Sago palms everywhere on the island, but deadly to pets

March 7, 2021
By Marcy Shortuse

BY MARCY SHORTUSE – Pet owners, be aware: Sago palm trees are in full fruit, and the red nuts that fall all over the ground can kill a pet or child if ingested.
Several island dogs have succumbed to sago palm fruit toxicity over the years, as all parts of the Sago palm are poisonous. The seeds (nuts) are the most toxic to pets, though, and are easier for them to eat than the prickly fronds. For some reason, some pets seem to find them attractive and tasty, which is a fatal problem.
The sago palm may look like a tiny palm tree with its glossy, stiff fronds, but it is not a palm tree at all. Sago palms are cycads, one of the most ancient of plants that has been around since prehistoric times. The sago palm toxin, called cycasin, attacks the liver causing a broad range of symptoms. … the size of the pet influences the level of toxicity.
In 2014 island resident Nancy Sodel lost her doberman after he frequently came in contact with them in his own backyard. She described his illness as coming and going, with occasional vomiting and loss of appetite. Sometimes it was bad enough to have to take him to the veterinarian for fluids and medications to settle his stomach. They had seen him chewing on something in the yard, but assumed their landscaper wouldn’t plant toxic plants, knowing they had pets; they just assumed that he just had a sensitive digestive system and treated him accordingly.
That continued for months, until one day they found pieces of the nut in his vomit. As the dog was being driven to the emergency care clinic in Sarasota, Nancy texted the landscape architect and described the plant. He said it was a sago palm nut, and that it was safe.
Or so he thought.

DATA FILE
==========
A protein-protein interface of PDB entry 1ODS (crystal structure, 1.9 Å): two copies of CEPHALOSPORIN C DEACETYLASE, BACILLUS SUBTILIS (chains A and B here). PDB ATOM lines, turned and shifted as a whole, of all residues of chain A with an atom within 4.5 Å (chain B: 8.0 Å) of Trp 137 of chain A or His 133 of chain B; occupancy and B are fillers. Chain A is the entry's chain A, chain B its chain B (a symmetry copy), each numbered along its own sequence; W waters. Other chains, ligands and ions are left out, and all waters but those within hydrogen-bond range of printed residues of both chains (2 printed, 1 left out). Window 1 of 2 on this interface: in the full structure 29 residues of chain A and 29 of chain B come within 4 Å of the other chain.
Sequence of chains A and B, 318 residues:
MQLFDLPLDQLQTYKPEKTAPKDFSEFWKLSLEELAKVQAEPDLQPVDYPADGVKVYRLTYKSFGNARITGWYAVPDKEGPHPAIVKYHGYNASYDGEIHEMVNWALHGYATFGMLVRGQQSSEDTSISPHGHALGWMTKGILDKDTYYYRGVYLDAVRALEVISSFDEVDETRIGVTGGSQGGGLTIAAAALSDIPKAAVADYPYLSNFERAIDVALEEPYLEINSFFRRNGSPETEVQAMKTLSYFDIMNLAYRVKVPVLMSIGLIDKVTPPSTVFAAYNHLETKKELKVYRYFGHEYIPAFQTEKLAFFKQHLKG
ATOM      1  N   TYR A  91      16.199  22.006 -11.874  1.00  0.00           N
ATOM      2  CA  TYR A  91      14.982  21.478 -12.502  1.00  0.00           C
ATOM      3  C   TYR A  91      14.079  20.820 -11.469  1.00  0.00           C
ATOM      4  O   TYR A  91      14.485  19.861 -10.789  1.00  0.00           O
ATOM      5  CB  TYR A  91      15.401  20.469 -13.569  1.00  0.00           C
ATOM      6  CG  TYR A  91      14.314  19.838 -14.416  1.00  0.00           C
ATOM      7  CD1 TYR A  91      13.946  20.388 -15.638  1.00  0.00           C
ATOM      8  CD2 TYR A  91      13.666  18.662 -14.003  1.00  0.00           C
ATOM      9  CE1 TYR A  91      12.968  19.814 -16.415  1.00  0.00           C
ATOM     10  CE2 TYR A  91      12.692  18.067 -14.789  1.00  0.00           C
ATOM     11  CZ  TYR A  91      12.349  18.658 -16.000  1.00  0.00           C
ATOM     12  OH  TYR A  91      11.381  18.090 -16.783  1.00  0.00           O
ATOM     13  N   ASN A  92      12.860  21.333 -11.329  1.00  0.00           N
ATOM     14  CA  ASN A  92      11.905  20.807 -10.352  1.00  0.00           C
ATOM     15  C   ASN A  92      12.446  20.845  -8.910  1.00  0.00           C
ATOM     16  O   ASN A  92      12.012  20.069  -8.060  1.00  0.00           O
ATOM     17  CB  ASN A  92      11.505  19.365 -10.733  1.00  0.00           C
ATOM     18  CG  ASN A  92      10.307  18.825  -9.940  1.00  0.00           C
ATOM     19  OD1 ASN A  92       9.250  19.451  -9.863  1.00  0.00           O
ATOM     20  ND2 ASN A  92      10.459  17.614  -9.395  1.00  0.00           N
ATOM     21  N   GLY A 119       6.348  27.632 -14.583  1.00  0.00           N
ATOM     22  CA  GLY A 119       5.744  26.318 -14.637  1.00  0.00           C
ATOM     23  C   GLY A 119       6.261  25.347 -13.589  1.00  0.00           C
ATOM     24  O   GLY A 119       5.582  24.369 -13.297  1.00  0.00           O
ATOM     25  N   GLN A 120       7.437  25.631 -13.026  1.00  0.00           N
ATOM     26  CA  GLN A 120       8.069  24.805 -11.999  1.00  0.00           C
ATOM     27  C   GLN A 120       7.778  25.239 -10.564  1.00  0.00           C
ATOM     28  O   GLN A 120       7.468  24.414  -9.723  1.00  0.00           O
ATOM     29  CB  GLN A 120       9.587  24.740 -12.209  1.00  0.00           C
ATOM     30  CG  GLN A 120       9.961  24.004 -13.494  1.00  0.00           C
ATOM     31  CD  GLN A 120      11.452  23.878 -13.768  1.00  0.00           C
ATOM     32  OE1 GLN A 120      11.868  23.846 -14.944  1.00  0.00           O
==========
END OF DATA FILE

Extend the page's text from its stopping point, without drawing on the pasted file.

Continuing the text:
Just a few minutes later he called Nancy back in a panic, after researching the palm and finding out they were highly toxic. Nancy’s dog passed away, even after his veterinarian and a team of professionals at a pet poison control center in Illinois did their best to save him.
By the time your pet starts to exhibit symptoms of sago palm poisoning, it is quite often too late. If you have any inkling at all that they may have ingested any part of a sago palm nut, they need veterinary car immediately.
Unfortunately, there are far too many of these palms on the island to get rid of all of them quickly … and far too many pet owners aren’t aware of the danger.
These plants are not only found in outdoor landscapes, they are used as ornamental houseplants as well, so always be aware if you and your pet are visiting a home that has a lot of indoor plants that you need to check the area.
Remember, due to the prolific amount of sago palms on the island, it is up to you to police your pet in your yard, and on walks, to make sure they don’t pick up anything toxic. There are other plants, as well as insects, that can harm or kill your pet in the state of Florida that can be found everywhere.
ASPCA Animal Poison Control Center Phone Number: (888) 426-4435